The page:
Among those in attendance were families of Hannah Brown; Dané Sadang, who lost her 17-year-old son, Kahiau Hill on May 30, 2021 on the Kahekili Highway in Waiheʻe; and Andrea Maniago who began volunteering with MADD in 2009 after losing her 16-year-old son Kaio Fukushima to a drunk driver. 

Photos of Kahiau Hill, Hannah Brown, and Kaio Fukushima were displayed as family members and community advocates launched an impaired driving awareness campaign ahead of the Thanksgiving holiday. PC: Wendy Osher (11.23.22)

Advocating for change:
Seeking to lower the Blood Alcohol Concentration to .05 for DUIs

The gathering was held in the hopes of changing the mindset of people who drive impaired on drugs and/or alcohol.

“We don’t seem to be learning from these tragedies. The fact that we’re one of the highest rates for alcohol impaired fatalities in the country is not something you want to be proud of,” said Rick Collins. “In the years since we’ve lost Hannah, we have to ask ourselves, what exactly have we done to prevent similar senseless loss of innocent life. The answer is: ‘Not nearly enough.’”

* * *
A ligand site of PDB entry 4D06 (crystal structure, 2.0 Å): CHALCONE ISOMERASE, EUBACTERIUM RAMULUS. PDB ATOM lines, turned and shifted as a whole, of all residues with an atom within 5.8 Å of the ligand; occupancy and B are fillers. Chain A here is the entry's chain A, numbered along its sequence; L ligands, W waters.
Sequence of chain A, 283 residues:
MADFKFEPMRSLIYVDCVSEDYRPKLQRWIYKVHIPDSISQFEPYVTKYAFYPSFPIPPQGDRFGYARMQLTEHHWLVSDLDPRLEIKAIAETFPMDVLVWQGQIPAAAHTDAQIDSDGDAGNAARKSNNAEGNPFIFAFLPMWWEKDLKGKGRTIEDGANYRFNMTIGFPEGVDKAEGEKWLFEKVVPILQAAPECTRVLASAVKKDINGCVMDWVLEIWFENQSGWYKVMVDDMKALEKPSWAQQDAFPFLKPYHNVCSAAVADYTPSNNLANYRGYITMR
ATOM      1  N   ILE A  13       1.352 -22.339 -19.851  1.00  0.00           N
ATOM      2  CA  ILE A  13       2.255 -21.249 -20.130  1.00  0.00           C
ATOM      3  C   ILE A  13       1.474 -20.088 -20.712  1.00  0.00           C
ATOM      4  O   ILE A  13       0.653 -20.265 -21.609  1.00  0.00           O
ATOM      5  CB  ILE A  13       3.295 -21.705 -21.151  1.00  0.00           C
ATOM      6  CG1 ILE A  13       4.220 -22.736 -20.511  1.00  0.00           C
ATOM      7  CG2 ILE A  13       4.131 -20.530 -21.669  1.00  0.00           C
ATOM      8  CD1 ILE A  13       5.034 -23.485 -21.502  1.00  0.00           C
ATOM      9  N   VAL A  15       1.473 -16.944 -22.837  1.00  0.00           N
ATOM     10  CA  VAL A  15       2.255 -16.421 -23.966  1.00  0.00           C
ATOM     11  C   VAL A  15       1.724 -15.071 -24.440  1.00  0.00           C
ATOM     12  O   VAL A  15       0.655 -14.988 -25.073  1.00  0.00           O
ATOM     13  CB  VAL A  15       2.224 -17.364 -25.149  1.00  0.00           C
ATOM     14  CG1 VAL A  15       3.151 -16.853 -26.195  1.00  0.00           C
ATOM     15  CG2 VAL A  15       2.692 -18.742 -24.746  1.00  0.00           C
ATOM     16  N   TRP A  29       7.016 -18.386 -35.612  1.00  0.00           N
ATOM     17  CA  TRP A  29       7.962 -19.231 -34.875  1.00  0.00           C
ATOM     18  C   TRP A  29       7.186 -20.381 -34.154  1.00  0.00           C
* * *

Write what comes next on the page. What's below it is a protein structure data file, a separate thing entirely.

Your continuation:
Collins said efforts to make the roadways safer is possible, “If we as a community make it clear–not only that friends and family shouldn’t drink and drive… but we need clear alcohol policies.” He said one such way to do this is to lower the blood alcohol concentration for impaired driving from .08 to .05.

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“The laws need to be changed. We need a .05 law now. We’ve pushed this through for two years at the state legislature and it got tabled for the last two years… We need to make stricter penalties so that you don’t have a family situation like Hannah’s where they (the offender) only get two years. That’s beyond comprehendible to me.”